Police remind motorists to drive with caution on Saddle Road
With the weekend here and Mauna Loa continuing to erupt, the Hawai‘i Police Department reminds motorists to drive with caution on Daniel K. Inouye Highway, or Saddle Road.
Increased traffic on the highway is causing congestion between Maunakea Access Road and Gilbert Kahele Recreation Area as people flock to see the lava flows on the volcano’s Northeast Rift Zone. Hawai‘i County Mayor Mitch Roth’s Emergency Rule No. 2, issued Nov. 30, prohibits parking and traversing or walking on the highway and its shoulders between the 16-mile marker and Highway 190, or Hawaiʻi Belt Road. Anyone who violates the rule could face a fine of up to $1,000.
“Safety is our No. 1 priority,” said Maj. John Briski with the Hawai‘i Police Department’s Area I Operations Bureau. “We continue to ask for voluntary compliance with parking restrictions and will be issuing citations and towing vehicles if necessary.”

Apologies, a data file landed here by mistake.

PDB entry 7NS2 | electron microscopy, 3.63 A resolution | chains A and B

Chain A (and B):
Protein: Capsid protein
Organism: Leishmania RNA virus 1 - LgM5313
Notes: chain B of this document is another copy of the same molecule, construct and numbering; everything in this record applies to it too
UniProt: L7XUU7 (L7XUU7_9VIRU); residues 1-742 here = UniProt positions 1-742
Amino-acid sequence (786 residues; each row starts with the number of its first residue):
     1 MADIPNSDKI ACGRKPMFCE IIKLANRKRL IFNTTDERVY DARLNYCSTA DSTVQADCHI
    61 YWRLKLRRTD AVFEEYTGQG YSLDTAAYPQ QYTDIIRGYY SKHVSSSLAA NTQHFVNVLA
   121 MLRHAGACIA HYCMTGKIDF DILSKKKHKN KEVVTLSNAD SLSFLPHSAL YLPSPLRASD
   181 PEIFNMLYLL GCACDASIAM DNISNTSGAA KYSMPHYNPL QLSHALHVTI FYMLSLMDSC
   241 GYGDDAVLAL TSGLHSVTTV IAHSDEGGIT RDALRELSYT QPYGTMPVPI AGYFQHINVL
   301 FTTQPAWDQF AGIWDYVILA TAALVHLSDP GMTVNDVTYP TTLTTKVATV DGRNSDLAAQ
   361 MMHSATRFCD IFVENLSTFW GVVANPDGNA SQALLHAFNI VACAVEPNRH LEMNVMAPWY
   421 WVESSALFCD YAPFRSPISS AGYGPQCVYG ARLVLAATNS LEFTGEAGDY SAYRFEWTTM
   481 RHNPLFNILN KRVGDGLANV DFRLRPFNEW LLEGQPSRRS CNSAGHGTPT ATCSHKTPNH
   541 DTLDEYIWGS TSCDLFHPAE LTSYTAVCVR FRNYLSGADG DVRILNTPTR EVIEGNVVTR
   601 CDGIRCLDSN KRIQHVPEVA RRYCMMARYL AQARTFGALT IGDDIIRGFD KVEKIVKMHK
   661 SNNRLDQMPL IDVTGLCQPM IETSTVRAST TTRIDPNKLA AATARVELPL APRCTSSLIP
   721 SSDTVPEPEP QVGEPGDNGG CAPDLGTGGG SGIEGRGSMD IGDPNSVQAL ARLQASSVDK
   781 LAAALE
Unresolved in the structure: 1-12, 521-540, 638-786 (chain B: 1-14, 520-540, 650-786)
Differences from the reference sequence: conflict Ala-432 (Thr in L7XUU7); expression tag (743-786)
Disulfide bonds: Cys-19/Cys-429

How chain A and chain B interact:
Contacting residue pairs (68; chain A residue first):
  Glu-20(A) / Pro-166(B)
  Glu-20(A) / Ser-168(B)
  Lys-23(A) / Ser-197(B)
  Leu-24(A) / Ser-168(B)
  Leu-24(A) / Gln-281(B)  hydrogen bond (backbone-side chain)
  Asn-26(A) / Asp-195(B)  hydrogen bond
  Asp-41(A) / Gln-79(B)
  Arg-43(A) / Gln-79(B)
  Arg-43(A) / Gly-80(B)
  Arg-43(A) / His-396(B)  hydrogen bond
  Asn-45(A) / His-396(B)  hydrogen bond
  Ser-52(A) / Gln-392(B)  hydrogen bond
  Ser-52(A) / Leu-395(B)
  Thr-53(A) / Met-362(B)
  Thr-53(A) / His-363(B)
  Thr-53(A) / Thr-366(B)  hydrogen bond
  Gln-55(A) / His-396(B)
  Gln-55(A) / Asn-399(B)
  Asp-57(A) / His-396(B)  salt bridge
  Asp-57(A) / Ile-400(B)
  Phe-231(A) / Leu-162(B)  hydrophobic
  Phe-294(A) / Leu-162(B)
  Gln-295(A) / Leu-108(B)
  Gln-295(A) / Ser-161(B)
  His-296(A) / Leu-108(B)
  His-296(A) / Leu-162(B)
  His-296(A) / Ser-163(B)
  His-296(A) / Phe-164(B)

Since the eruption began, police have issued 28 citations related to parking issues in prohibited areas along Saddle Road.
The Hawai‘i Department of Transportation has lowered the speed limit on portions of the highway approaching mile marker 28.5 as part of the County’s traffic hazard safety plan. The revised speed limit approaching the mile marker will be reduced by 10 mph increments until it is 35 mph. The speed limit returns to 60 mph roughly 3,000 feet from mile marker 28.5.
To increase public safety and reduce traffic congestion, a new one-way 4.5-mile route was also created along the highway on an old saddle road, with the entrance located directly across from Gilbert Kahele Recreation Area. Parking will only be allowed on the right side of the road and no vehicle can remain in the area for more than 90 minutes.
The Hawai‘i Police Department urges motorists to be extra vigilant when driving on Daniel K. Inouye Highway and not take risks to view the lava.